The Saturday morning farmer’s markets are in full gear. The sweet summer air, the rambunctious rainstorms and warm toasty sun have nurtured a bounty of lovely vegetables and fruits for human consumption. But guess what, they can be used for a number of other things besides filling your belly, one of them being a dye for clothing.
There will be some decisions you need to make because there are a number of designs and of course, vegetables and fruits to choose from. But first off, gather the materials you will need to do this cool functional project. Of course, in order to tie-dye a t-shirt you will need a shirt (duh, I know, but can’t forget the basics). It is recommended that you wash the t-shirt before dying to remove any chemicals that it was treated with to prevent stains.
- heavy duty rubber bands
- circular objects (balls, marbles, rocks)
- fruits and veggies like beets, blackberries, strawberries, blueberries, cabbage, onion skins, the spice turmeric, and even herbs like mint or parsley (organic foods make great dyes and are good for the environment too)
- last but not least, vinegar
Here is a list of the fruits and veggies to help you decide which fruits and vegetables you will need.
- Beets- fuchsia
- Beet greens – green
- Raspberries / strawberries – red/pink
- Blueberries – blue
- Green cabbage – light green
- Red cabbage – purplish pink
- Onion skins – yellowish brown
- Spinach – green
- Turmeric – yellow/orange
You will want to decide on your pattern next. Here are a few ideas, but frankly, don’t be afraid to create your own one-of-a-kind original work of functional art! The directions for the following designs might just get those creative juices flowing.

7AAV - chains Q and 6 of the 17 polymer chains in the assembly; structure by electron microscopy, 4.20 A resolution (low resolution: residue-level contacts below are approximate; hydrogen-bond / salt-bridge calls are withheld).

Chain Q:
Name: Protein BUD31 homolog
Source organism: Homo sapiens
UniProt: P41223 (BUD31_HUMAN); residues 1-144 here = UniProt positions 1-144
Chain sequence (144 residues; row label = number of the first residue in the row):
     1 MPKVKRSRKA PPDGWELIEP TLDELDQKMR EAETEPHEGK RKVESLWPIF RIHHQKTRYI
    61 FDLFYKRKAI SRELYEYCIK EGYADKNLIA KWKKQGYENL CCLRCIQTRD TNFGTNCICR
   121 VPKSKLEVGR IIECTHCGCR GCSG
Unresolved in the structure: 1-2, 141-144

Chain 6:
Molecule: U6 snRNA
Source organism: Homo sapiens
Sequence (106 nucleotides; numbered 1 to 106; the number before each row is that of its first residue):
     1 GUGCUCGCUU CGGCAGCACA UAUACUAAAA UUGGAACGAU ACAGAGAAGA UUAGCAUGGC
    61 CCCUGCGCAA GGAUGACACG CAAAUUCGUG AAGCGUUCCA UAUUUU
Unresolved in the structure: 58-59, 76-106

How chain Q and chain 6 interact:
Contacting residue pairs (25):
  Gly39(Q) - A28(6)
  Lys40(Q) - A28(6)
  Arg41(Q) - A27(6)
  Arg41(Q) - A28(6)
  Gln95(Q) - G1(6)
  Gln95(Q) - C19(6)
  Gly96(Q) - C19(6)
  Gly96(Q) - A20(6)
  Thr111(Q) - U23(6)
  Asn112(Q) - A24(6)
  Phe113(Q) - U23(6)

To make the circular pattern you often see in tie dye, you will put a round object in the center of your shirt. It can be a tennis ball, a rock, or even a marble. Wrap the t-shirt around the object and tightly put a rubber band around the t-shirt. Then like the one before, add rubber bands every one to two inches all the way down to the end of the t-shirt.
If circles aren’t your thing, then you can make a more linear pattern by putting rubber bands in a line all the way down the shirt. Don’t forget the sleeves. You can also achieve big stripes by tying knots all the way down the shirt. These lines will be much less uniform than if you used the rubber bands.
To make a shirt with a number of circles you will put a round object in the center of part your shirt. It can be a tennis ball, a rock, or even a marble. Wrap the t-shirt around the object and tightly put a rubber band around the t-shirt. Then add more round objects all around the shirt, securing each one with a wide, heavy duty rubber band.
Choosing your fruits and vegetables may be a tough decision. If cost is an issue, then red cabbage and beets are a great choice. If you have ever cut open a beet, you know that its juices are a beautiful bright fuchsia and boy does it do its job to stain things that color. If you want a lush green instead, use spinach.
The standard formula for the special sauce that will change your bland white Hanes t-shirt into a work of art is 1/2 -1 cup chopped fruit/vegetable (depending on the intensity of color you want) for every 2 cups of water. For a large child-sized shirt you will need approximately 8 cups of water. Then add two cups of vinegar and ½ cup of salt. These ingredients help to set the color so it doesn’t bleed and fade.
Boil your water and fruits/vegetables for approximately 1 – 2 hours to get the natural dye out of the fruit. The longer you simmer your fruits/veggies, the more intense the color will become. Strain the water to remove the food.
It’s time to DYE! Place your fabric into containers with the dye, or add your dye to squirt bottles and squirt the dye onto the fabric directly.
Rinse in the sink, and then run it through the rinse cycle of your washing machine.
Ta-da, your own very organic, amazing, totally terrific, most beet-ific original masterpiece that you can wear on the first day of school!